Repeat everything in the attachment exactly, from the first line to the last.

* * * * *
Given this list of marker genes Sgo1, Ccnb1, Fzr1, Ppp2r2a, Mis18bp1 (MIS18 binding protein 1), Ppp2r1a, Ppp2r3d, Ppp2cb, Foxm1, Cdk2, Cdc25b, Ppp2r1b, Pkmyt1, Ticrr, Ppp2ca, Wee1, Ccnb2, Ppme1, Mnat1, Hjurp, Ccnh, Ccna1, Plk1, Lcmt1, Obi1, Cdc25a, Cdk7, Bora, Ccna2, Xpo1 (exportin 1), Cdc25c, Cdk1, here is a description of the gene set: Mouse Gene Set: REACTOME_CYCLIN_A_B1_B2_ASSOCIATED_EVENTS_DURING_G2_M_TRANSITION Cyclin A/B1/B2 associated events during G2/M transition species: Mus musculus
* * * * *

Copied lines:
Given this list of marker genes Sgo1, Ccnb1, Fzr1, Ppp2r2a, Mis18bp1 (MIS18 binding protein 1), Ppp2r1a, Ppp2r3d, Ppp2cb, Foxm1, Cdk2, Cdc25b, Ppp2r1b, Pkmyt1, Ticrr, Ppp2ca, Wee1, Ccnb2, Ppme1, Mnat1, Hjurp, Ccnh, Ccna1, Plk1, Lcmt1, Obi1, Cdc25a, Cdk7, Bora, Ccna2, Xpo1 (exportin 1), Cdc25c, Cdk1, here is a description of the gene set: Mouse Gene Set: REACTOME_CYCLIN_A_B1_B2_ASSOCIATED_EVENTS_DURING_G2_M_TRANSITION Cyclin A/B1/B2 associated events during G2/M transition species: Mus musculus